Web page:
The enactment of a single fluctuating exchange rate anchored to Venezuelas state backed cryptocurrency; The Petro, signals the end of a fixed exchange rate system that many argue is responsible for an explosion in speculation as well as the black market value of dollars. The amount of authorized exchange houses and brokers will also be increased to combat the black market. The role of the worlds first state backed cryptocurrency, the Petro, is also very apparent. The value of the Petro will be tied directly to the value of Venezuelan oil as well as the value of Venezuelas other vast deposits of natural resources such as natural gas, diamonds, and gold. Venezuelas state oil company PDVSA will be mandated to use the Petro as an accounting reference unit, ending the dominance of the dollar in domestic and international oil transactions. Both prices and wages will be directly tied to the value of the Petro to combat price and good speculation as well as inflation. This claim by the government is further given value with the recent move on the part of PDVSA to transfer a several billion-barrel rich oil field to the authority of the Venezuelan Central Bank. The value of the Petro in the new Venezuelan currency is 3,600, with the new Venezuelan minimum wage representing half a Petro- 1,800 Sovereign Bolivars with a bonus of 600 Sovereign Bolivars being given to the most vulnerable sectors of society (those who receive assistance from the “Homeland Card”).

Taxes and Oil: What Will Change?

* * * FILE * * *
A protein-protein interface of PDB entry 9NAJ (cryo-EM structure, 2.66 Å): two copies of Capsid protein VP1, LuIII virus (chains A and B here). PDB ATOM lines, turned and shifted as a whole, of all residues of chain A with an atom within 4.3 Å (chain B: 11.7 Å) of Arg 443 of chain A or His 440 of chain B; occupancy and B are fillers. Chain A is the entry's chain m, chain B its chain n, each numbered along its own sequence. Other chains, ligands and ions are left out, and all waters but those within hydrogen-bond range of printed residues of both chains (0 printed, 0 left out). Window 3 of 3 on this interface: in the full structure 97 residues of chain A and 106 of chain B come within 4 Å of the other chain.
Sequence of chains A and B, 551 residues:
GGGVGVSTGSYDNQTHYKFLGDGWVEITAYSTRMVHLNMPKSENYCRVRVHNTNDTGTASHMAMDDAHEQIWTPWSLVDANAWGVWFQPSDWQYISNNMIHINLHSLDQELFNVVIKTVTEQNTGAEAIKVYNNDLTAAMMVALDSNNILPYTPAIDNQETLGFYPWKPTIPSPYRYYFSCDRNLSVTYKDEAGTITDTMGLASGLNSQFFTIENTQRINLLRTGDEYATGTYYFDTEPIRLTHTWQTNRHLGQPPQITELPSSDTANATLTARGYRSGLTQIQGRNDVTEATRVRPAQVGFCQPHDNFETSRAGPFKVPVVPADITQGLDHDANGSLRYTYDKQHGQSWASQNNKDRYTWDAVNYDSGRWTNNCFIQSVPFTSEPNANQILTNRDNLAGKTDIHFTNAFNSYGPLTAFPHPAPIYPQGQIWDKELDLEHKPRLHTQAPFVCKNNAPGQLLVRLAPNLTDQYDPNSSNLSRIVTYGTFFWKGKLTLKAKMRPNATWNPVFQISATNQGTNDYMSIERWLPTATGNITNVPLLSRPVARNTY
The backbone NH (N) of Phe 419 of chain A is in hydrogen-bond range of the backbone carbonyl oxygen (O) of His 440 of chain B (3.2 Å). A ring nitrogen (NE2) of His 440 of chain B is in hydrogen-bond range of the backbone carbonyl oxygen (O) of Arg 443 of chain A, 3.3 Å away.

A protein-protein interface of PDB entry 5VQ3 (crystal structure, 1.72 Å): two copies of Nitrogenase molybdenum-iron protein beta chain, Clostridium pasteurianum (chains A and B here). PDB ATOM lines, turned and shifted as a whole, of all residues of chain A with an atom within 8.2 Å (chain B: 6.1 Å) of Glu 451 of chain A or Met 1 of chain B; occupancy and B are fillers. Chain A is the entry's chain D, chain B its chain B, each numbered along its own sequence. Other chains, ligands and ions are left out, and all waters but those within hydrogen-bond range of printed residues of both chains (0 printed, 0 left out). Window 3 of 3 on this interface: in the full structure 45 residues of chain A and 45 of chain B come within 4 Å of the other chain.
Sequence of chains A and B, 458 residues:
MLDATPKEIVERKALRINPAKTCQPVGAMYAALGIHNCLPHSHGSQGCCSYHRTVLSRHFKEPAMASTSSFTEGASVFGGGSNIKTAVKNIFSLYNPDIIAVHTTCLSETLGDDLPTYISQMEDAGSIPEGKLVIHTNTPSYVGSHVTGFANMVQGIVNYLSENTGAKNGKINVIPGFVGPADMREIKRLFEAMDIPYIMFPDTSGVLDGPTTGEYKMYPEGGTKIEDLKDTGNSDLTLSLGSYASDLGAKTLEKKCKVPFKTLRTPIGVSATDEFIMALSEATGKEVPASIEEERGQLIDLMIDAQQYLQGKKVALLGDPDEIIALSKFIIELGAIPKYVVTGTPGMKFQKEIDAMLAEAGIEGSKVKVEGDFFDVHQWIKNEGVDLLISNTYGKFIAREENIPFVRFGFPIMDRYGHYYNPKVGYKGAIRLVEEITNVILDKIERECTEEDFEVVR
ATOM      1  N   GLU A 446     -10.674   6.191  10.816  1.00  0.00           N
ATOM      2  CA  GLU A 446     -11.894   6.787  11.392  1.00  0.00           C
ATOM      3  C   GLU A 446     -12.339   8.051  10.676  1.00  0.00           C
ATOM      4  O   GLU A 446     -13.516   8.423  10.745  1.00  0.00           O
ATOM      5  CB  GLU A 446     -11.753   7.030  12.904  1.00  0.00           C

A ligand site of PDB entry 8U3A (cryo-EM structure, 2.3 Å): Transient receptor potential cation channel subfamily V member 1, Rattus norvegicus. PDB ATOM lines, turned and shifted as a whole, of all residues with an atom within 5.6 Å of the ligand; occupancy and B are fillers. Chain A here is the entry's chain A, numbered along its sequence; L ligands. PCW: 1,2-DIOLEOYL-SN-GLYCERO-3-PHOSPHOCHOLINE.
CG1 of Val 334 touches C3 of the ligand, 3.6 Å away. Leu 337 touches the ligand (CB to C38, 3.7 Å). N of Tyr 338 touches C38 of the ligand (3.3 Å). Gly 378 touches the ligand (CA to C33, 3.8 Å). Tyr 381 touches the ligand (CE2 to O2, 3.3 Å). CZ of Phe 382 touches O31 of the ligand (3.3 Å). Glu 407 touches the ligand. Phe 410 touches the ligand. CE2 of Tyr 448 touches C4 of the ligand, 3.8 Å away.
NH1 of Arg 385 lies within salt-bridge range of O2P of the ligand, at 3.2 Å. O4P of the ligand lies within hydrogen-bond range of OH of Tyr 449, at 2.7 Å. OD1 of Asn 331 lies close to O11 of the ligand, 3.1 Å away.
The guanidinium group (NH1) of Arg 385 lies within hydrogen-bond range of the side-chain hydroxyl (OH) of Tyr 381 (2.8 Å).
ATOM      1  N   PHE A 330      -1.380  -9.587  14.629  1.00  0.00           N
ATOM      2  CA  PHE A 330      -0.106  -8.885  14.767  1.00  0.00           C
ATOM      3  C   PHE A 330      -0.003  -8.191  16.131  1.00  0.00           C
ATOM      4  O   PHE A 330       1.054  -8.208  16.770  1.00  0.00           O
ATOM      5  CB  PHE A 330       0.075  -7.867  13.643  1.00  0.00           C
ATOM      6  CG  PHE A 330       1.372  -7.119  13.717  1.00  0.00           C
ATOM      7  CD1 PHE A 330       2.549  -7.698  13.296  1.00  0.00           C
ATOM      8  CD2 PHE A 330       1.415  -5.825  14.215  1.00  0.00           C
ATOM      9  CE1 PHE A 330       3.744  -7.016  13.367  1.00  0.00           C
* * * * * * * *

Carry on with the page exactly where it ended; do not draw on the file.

The price paid at the pump by every citizen of Venezuela is about 6 Bolivar Fuertes per Liter, or 6 cents. This represents the lowest consumer price of petroleum in any domestic market. But beginning Monday, August 20th, the system of oil subsidization will change substantially. The price one pays at the pump will be determined by the international price of petroleum for better off sectors of the population. Meanwhile prices will remain low for those who qualify for a Homeland Card. This reorganization of the petroleum subsidy system is done not only to save the government money, but also to combat smuggling. Since anyone has access to these remarkably low prices a problem of mafias smuggling the oil to other countries to be sold for higher prices has emerged. This smuggling is responsible for the loss of over 18 billion USD in the economy annually. The President also announced that a new system of tax collection as well as changes to the tax code will be presented to the Constituent Assembly for debate and consideration. The new tax code will increase the Value Added Tax to 16% from 12% with exemptions for essential goods, increase taxes on luxury items, as well as mandate tax collection from every 2 weeks, to every week to allow for a steadier flow of income to the state.